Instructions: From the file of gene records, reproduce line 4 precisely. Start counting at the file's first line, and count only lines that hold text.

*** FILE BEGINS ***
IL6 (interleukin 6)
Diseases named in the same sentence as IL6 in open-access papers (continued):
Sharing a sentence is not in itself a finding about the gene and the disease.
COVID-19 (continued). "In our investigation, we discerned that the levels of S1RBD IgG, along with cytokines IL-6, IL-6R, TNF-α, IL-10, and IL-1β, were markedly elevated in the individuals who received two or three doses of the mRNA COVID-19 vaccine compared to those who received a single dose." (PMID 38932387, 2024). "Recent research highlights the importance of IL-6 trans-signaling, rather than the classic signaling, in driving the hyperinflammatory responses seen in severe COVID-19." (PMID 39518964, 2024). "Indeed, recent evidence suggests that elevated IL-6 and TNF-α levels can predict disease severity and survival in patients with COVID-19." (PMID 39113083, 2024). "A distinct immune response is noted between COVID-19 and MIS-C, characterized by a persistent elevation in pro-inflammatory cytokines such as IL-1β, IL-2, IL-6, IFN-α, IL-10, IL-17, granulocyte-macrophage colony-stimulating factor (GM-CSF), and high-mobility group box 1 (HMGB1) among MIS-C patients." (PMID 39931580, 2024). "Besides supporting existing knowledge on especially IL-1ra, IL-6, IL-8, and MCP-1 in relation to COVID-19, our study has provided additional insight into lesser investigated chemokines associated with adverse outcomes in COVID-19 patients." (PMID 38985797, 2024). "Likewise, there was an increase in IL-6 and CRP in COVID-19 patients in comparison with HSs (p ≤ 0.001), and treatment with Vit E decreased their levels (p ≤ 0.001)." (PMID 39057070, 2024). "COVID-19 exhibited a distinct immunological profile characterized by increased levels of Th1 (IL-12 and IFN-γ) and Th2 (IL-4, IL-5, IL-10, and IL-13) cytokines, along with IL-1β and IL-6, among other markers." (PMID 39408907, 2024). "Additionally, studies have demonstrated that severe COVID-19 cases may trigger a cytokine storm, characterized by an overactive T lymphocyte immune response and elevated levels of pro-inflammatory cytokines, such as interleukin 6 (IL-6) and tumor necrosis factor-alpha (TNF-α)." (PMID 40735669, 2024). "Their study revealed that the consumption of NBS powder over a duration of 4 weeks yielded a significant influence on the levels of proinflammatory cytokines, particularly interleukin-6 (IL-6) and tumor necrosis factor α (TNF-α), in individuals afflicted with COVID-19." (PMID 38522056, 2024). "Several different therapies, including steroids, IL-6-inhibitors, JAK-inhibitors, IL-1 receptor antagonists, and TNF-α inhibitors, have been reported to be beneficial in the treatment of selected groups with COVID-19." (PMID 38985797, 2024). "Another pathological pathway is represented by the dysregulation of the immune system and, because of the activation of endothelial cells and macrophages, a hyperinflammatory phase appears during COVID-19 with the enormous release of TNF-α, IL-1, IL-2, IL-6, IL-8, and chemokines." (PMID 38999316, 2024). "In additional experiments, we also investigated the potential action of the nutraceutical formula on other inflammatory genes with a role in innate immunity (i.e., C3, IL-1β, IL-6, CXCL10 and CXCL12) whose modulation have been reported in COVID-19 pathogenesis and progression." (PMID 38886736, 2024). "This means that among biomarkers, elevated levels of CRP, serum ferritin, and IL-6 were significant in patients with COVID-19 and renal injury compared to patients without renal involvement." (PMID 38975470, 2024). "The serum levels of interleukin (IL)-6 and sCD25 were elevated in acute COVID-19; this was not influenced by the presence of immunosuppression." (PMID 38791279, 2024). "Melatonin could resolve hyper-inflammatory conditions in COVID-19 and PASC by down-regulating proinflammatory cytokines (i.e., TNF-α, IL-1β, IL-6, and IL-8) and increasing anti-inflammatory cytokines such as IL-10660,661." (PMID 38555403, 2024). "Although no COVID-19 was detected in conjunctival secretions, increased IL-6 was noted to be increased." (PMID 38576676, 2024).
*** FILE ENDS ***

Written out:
COVID-19 (continued). "In our investigation, we discerned that the levels of S1RBD IgG, along with cytokines IL-6, IL-6R, TNF-α, IL-10, and IL-1β, were markedly elevated in the individuals who received two or three doses of the mRNA COVID-19 vaccine compared to those who received a single dose." (PMID 38932387, 2024). "Recent research highlights the importance of IL-6 trans-signaling, rather than the classic signaling, in driving the hyperinflammatory responses seen in severe COVID-19." (PMID 39518964, 2024). "Indeed, recent evidence suggests that elevated IL-6 and TNF-α levels can predict disease severity and survival in patients with COVID-19." (PMID 39113083, 2024). "A distinct immune response is noted between COVID-19 and MIS-C, characterized by a persistent elevation in pro-inflammatory cytokines such as IL-1β, IL-2, IL-6, IFN-α, IL-10, IL-17, granulocyte-macrophage colony-stimulating factor (GM-CSF), and high-mobility group box 1 (HMGB1) among MIS-C patients." (PMID 39931580, 2024). "Besides supporting existing knowledge on especially IL-1ra, IL-6, IL-8, and MCP-1 in relation to COVID-19, our study has provided additional insight into lesser investigated chemokines associated with adverse outcomes in COVID-19 patients." (PMID 38985797, 2024). "Likewise, there was an increase in IL-6 and CRP in COVID-19 patients in comparison with HSs (p ≤ 0.001), and treatment with Vit E decreased their levels (p ≤ 0.001)." (PMID 39057070, 2024). "COVID-19 exhibited a distinct immunological profile characterized by increased levels of Th1 (IL-12 and IFN-γ) and Th2 (IL-4, IL-5, IL-10, and IL-13) cytokines, along with IL-1β and IL-6, among other markers." (PMID 39408907, 2024). "Additionally, studies have demonstrated that severe COVID-19 cases may trigger a cytokine storm, characterized by an overactive T lymphocyte immune response and elevated levels of pro-inflammatory cytokines, such as interleukin 6 (IL-6) and tumor necrosis factor-alpha (TNF-α)." (PMID 40735669, 2024). "Their study revealed that the consumption of NBS powder over a duration of 4 weeks yielded a significant influence on the levels of proinflammatory cytokines, particularly interleukin-6 (IL-6) and tumor necrosis factor α (TNF-α), in individuals afflicted with COVID-19." (PMID 38522056, 2024). "Several different therapies, including steroids, IL-6-inhibitors, JAK-inhibitors, IL-1 receptor antagonists, and TNF-α inhibitors, have been reported to be beneficial in the treatment of selected groups with COVID-19." (PMID 38985797, 2024). "Another pathological pathway is represented by the dysregulation of the immune system and, because of the activation of endothelial cells and macrophages, a hyperinflammatory phase appears during COVID-19 with the enormous release of TNF-α, IL-1, IL-2, IL-6, IL-8, and chemokines." (PMID 38999316, 2024). "In additional experiments, we also investigated the potential action of the nutraceutical formula on other inflammatory genes with a role in innate immunity (i.e., C3, IL-1β, IL-6, CXCL10 and CXCL12) whose modulation have been reported in COVID-19 pathogenesis and progression." (PMID 38886736, 2024). "This means that among biomarkers, elevated levels of CRP, serum ferritin, and IL-6 were significant in patients with COVID-19 and renal injury compared to patients without renal involvement." (PMID 38975470, 2024). "The serum levels of interleukin (IL)-6 and sCD25 were elevated in acute COVID-19; this was not influenced by the presence of immunosuppression." (PMID 38791279, 2024). "Melatonin could resolve hyper-inflammatory conditions in COVID-19 and PASC by down-regulating proinflammatory cytokines (i.e., TNF-α, IL-1β, IL-6, and IL-8) and increasing anti-inflammatory cytokines such as IL-10660,661." (PMID 38555403, 2024). "Although no COVID-19 was detected in conjunctival secretions, increased IL-6 was noted to be increased." (PMID 38576676, 2024).